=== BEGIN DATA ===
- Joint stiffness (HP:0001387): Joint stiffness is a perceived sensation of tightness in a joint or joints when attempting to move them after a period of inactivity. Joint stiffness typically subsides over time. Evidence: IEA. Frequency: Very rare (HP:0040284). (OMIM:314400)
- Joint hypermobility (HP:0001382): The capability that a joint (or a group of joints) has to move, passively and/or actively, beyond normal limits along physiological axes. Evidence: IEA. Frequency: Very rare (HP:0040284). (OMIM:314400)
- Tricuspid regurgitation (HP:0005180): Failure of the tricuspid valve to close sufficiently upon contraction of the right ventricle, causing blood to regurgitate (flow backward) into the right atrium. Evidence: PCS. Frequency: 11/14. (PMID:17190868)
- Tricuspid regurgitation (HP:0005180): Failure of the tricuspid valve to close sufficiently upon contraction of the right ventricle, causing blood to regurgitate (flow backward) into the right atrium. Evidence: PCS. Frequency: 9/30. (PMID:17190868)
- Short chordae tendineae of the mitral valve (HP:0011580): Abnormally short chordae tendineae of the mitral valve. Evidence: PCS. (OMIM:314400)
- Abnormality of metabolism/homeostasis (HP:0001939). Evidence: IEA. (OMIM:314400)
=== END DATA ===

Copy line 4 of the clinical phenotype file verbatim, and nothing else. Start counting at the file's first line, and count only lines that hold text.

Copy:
- Tricuspid regurgitation (HP:0005180): Failure of the tricuspid valve to close sufficiently upon contraction of the right ventricle, causing blood to regurgitate (flow backward) into the right atrium. Evidence: PCS. Frequency: 9/30. (PMID:17190868)